This resonated with me today

I’m being brave and aligning myself with a particular individual’s approach to helping others by sharing this short video. This is something I try to avoid doing, as I sincerely believe that when it comes to helping one another professionally and personally, we learn most from listening to what works best from those in distress, as opposed to handing out tried and tested ‘models’.

This video is narrated by Brene Brown, a psychologist and I would say, philanthropist, whose vision for encouraging empathy and bravery in all of us is, I believe, extremely relevant in today’s chaotic times. Her take on empathy here certainly resonates with me.

On a practical level, I would sincerely advise leaning in towards those that offer true empathy and taking its counterpart, sympathy, with a pinch of salt, particularly when it often hits far wide of the mark in terms of helping you recover and feel better about yourself.

I’ve commented before about what I believe to be the key component of any healthy healing process, be that a conversation with a friend or a course of therapy treatment, and that is the honesty and integrity of the relationship. The irony is that we all know what it is to feel shame, fear, rage, and heartbreak for example, yet somehow struggle to use this to our combined benefit. To do so is to share and step even closer to one another in a much deeper sense than simply showing concern and offering an ear. Stepping into someone else’s’ shoes, as sincerely and often as uncomfortable as it can be, and walking the line with them through the storm, hail and seemingly endless wilderness, is what it really takes for us to feel loved, worthy and most importantly, to come out the other side in one piece.

I hope this clip is helpful to others. Just a reminder that I am not here promoting any particular individual’s therapeutic model, such as Brene Brown’s; in fact, I think a lot of what psychology has to say, we all already know on a deeply human level, simply struggle to believe in and practice for fear of ‘getting it wrong’.

For those of you who are interested in learning more about this, her website can be found here

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What is it to be traumatised?

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Clients often report feeling fraudulent entering therapy, stating that they had a happy childhood and no significant traumas in their life to date. In their mind, it is they who are fully responsible for their ongoing depression or anxiety. We tend to think of traumatic events as those extremes we hear about in the media: rape, assault, terrorism etc. In reality, the link between trauma and a traumatized brain is less clear cut.

Life is littered with uncertainties and perceived threats, to our lives, self-esteem and confidence. In the face of such threats, some of us are simply unequipped to deal with the psychological fall out – through no fault of our own. To assume full responsibility for how we react to these events, is inaccurate and disregards all that we now know about the brain. Brain imaging has revealed our limitations as human beings to differentiate between perceived and real danger. As a result, it may be more accurate to attribute some responsibility to our innate physiology.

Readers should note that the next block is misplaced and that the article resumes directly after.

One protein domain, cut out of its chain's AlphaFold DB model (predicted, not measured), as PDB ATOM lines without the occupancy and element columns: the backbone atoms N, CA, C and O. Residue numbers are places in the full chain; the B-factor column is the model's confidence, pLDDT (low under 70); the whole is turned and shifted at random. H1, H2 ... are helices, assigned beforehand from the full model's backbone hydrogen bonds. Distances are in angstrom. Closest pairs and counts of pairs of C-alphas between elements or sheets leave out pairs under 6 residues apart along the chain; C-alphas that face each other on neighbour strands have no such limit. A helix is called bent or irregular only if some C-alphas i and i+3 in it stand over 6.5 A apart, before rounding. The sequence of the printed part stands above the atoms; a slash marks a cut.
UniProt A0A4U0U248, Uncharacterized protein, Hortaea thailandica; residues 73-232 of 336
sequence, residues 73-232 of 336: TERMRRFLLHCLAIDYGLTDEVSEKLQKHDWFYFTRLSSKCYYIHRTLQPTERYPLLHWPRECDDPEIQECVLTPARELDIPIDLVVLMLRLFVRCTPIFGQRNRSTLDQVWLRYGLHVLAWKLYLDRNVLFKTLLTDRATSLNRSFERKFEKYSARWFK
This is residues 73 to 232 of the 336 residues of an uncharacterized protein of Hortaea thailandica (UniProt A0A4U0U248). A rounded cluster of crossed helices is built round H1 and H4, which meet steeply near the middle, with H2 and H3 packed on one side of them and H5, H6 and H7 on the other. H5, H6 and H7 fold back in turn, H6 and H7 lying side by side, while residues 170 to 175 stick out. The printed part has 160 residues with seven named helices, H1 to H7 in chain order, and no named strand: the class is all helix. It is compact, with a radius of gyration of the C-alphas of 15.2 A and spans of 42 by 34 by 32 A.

I prefer to use the word ‘traumatized’ in therapy rather than labeling specific events as the moment trauma occurred. This allows clients to identify behaviors, emotions and thoughts that may indicate a ‘traumatized brain’. Put simply, a traumatized mind is a ‘confused or disorganized’ mind, involuntarily firing on all cylinders and largely out-with our control due to our evolution.

A traumatized mind is separate from the traumatic event. We are not born with the skills to self-soothe in the face of danger (perceived or real). We may seek them out in infancy but there is no guarantee these needs will be met through our environment. We have to learn these skills, to enable our brain to successfully access the parasympathetic nervous system, which essentially sends in the ‘para’-troupers in times of stress to calm the flames of anxiety and fear.

We learn key nurturing skills in early childhood, largely from care givers. Given that care givers are only human, and may well be inexperienced at managing their own emotions, we may find ourselves vulnerable to developing self-compassion. This is not to say our parents or peers are to blame for our underdeveloped brains rather that it is in no way our own fault as individuals for getting trapped in a traumatized mindset.

The good news is, no matter how traumatized our brains may be, brain imaging has shown that these key nurturing skills can be learnt at any age with the help of psycho-education and/or appropriate psychotherapy. Schema Therapy, Cognitive Behavioural Therapy, Psychoanalysis and Mindfulness all offer ways to calm the traumatized mind and gain essential self-regulatory skills.

It might be useful to consider the mindset that is engaged in the face of danger for you personally? Remember, our brains may be limited by insufficient development, but they are also extremely flexible, allowing new neural pathways to develop and arming us with more efficient and effective skills. A traumatic event can never be eradicated from our memories but we can significantly re-wire how our brains relate to these memories.